The fight for Bali Nine members Andrew Chan and Myuran Sukumaran continues today, as the government has made eleventh hour pleas to Indonesia against the pair’s death sentences following their 2005 crime.
Tony Abbott today warned that his government would “certainly find ways to make our displeasure felt,” and did not rule out the possibility of recalling Australia’s ambassador from Jakarta if the executions take place. “At the moment our focus has to be on making what are admittedly 11th-hour pleas, but we are making them, we are making them because this shouldn’t be happening,” Prime Minister Abbott said today. He added, citing Chan and Sukumaran’s noted rehabilitation during their ten years in prison, “we believe that it would be entirely appropriate for the sentences of Chan and Sukumaran to be commuted. We respectfully so request.”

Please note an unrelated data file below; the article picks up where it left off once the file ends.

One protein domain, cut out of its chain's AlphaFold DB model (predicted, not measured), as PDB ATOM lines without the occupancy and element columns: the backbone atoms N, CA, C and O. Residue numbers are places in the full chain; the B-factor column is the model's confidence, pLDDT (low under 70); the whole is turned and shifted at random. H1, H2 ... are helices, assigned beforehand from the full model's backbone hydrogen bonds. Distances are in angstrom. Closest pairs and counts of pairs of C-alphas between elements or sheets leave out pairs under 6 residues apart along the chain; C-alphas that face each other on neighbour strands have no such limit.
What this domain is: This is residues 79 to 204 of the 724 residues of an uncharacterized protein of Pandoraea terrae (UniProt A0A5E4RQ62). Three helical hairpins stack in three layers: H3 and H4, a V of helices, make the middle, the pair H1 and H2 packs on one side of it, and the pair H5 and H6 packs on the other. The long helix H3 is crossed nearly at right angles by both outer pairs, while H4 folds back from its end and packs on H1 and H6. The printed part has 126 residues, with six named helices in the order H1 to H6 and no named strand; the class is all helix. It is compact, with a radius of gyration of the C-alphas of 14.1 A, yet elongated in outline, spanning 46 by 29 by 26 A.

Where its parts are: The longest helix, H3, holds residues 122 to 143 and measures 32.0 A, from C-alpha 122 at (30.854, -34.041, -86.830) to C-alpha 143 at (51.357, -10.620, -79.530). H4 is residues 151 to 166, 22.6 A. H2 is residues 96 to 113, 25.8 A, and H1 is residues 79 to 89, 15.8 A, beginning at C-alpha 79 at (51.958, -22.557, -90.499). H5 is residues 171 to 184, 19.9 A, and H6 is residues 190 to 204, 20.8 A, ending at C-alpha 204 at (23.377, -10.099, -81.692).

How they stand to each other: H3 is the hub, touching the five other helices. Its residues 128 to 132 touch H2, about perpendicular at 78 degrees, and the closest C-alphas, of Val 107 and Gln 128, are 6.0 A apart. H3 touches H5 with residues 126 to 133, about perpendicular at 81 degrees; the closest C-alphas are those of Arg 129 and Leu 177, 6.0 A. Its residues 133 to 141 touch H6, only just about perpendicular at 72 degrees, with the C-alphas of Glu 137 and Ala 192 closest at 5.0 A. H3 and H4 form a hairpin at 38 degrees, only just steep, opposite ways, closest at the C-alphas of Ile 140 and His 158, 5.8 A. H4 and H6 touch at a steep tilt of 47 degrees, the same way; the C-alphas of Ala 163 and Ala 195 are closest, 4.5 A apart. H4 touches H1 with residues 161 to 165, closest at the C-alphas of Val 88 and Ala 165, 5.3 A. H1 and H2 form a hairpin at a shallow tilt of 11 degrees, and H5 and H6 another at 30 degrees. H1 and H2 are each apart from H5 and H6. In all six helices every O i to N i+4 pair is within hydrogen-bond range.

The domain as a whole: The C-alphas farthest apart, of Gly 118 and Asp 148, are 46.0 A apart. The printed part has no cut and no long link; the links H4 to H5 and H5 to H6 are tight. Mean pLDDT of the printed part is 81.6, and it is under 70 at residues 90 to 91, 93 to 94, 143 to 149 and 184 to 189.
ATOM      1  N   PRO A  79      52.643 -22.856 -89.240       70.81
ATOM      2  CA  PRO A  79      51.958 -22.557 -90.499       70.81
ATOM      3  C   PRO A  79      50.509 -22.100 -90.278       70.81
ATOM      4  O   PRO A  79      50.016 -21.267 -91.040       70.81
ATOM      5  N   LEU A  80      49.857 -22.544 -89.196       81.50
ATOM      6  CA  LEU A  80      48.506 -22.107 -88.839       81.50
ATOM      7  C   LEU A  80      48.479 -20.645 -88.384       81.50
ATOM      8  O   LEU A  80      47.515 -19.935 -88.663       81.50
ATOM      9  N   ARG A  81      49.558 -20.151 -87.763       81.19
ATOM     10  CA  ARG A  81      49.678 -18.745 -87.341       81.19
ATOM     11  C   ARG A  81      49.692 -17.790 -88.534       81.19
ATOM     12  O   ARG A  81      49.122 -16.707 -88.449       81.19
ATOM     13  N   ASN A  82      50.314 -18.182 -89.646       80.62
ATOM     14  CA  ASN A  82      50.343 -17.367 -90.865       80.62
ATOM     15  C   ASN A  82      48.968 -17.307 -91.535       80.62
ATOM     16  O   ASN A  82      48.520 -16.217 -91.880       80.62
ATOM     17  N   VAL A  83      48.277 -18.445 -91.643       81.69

Yesterday, Foreign Affairs minister Julie Bishop suggested that Australians may well stage a boycott against travel to Indonesia if the death sentences are carried out against Chan and Sukumaran. “I think the Australian people will demonstrate their deep disapproval of this action, including by making decisions about where they wish to holiday,” Bishop said yesterday.
Furthering the government’s final pleas for the fate of the Bali nine pair—and following Tanya Plibersek’s and Julie Bishop’s emotional addresses to parliament this week—a petition for clemency of the two men has received 150,000 signatures in support.
A meeting will take place in Jakarta on Monday, attended by Australian and Indonesian officials, to outline the sentences of Andrew Chan and Myuran Sukumaran.
Via The Guardian.
Lead image by Sonny Tumbelaka via Getty.